Jon Bon Jovi Reminisces About the ‘Absolutely Awful’ Video for His First-Ever Hit ‘Runaway’

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 Jon Bon Jovi of the rock group "Bon Jovi" poses for a portrait in 1984 in New Jersey.

Bon Jovi’s self-titled debut album was released in January, and the band’s first single, “Runaway,” cracked the top 40 in February in spite of a music video that ranks as one of the most WTF moments of the early MTV era.


“It’s absolutely awful,” says frontman Jon Bon Jovi, 52, who’s now able to laugh at the awkward performance footage of his band interspersed with shots of a young girl with a thousand-yard stare shooting fire from her eyes -- an homage to the Stephen King novel-turned-film Firestarter. “We had no input as to what it would be about or who would be in it. They had people give us clothes to wear; we were just dumbfounded,” he says. “Fortunately, the song had some roots, so we were saved.”




The video aside, “Runaway” helped vault the young band into the major league. “I used to dream about the day when Casey Kasem would talk about [us] on American Top 40,” says Bon Jovi, who was 21 at the time. “And there it was, on Sunday morning, hearing that voice, ‘No. 39, a brand-new band from New Jersey.’ I was just so happy,” he says.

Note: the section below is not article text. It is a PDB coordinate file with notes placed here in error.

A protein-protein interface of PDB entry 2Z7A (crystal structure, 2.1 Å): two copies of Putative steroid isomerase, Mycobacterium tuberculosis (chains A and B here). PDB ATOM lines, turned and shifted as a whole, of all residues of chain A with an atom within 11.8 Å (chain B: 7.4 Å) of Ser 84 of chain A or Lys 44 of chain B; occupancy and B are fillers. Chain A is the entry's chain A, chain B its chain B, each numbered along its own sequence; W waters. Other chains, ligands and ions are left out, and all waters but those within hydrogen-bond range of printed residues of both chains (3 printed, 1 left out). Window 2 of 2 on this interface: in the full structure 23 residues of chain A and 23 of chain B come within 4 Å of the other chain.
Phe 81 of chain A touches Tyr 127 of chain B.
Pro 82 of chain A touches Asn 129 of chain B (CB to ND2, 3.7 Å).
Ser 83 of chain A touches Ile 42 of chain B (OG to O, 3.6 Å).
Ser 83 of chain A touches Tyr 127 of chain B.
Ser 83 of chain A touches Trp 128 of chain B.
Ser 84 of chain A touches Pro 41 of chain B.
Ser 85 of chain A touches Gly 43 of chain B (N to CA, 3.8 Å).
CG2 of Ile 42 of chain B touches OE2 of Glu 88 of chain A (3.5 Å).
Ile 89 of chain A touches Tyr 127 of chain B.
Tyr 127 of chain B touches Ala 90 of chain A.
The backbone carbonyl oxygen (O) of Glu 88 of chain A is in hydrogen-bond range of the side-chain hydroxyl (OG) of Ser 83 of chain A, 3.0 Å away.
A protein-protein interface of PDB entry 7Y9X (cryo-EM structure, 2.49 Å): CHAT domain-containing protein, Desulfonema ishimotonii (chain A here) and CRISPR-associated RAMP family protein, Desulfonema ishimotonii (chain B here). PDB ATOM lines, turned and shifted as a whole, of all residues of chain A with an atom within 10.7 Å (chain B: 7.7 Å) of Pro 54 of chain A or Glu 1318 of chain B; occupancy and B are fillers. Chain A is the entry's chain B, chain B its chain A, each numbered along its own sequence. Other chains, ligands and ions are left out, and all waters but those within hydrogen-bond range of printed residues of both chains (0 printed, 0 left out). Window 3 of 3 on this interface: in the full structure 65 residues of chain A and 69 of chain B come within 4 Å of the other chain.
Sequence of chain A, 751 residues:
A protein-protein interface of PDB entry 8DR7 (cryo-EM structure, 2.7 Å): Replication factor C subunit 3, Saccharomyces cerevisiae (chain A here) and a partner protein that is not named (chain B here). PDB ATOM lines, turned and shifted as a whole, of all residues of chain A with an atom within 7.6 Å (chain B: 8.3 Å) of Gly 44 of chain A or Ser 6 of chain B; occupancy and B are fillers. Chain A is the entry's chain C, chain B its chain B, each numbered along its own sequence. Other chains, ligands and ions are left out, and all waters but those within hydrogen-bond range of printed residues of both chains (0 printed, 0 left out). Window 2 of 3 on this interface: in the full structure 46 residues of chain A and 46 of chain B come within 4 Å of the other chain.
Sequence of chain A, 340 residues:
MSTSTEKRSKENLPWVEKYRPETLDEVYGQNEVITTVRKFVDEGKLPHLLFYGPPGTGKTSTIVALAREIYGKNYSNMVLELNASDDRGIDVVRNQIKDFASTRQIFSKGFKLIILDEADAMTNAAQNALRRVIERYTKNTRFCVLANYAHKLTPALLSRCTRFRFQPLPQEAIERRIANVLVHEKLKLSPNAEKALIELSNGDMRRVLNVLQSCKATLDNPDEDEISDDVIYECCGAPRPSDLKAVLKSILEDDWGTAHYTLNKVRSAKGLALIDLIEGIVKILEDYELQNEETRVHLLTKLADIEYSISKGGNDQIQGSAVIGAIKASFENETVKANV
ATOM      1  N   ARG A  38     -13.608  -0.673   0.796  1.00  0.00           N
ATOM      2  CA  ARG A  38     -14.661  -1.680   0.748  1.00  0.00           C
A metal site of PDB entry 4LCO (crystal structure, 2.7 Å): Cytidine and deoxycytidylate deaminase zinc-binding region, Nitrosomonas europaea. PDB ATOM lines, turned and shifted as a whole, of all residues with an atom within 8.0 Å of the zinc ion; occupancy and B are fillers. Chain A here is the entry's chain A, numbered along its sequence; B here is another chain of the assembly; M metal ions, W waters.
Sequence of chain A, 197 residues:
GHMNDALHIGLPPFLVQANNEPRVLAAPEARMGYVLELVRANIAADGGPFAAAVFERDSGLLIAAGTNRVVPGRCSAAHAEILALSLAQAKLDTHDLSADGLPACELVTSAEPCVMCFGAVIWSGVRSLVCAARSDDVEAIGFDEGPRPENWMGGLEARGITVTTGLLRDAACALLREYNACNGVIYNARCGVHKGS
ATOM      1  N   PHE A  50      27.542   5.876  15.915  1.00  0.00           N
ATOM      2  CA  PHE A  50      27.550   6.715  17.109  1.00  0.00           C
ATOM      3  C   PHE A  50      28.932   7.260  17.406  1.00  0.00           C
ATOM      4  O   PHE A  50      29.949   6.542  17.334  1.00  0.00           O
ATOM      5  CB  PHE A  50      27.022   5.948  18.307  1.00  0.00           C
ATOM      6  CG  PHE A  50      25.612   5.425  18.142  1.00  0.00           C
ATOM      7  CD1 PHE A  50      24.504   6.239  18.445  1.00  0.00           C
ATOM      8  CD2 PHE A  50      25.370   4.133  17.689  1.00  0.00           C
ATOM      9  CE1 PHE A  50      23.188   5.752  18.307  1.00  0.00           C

A Look Back At 1984: Full Coverage



As the single gained momentum, then-manager Doc McGhee put together a global assault for the band. Bon Jovi nailed down the opening slot on a North American arena tour by Scorpions and that fall toured Europe with Kiss, followed by Japan with Whitesnake, Scorpions and the Michael Schenker Group.


The band’s early efforts to break internationally continue to pay off. It is now one of the most successful live acts on the road. Last year, Bon Jovi’s Because We Can Tour played some two dozen countries and finished as the highest-grossing tour of 2013 with a gross of more than $247 million, according to Billboard Boxscore.

“Thirty-one years later, I give Doc McGhee credit for our international success,” says Bon Jovi, “because right from record one, he said, ‘You have to go anywhere where there is electricity, and if they don’t have electricity, we’ll bring our own.’ That was one of his adages. We went 
everywhere.”

An edited version of this story first appeared in the Nov. 1 issue of Billboard.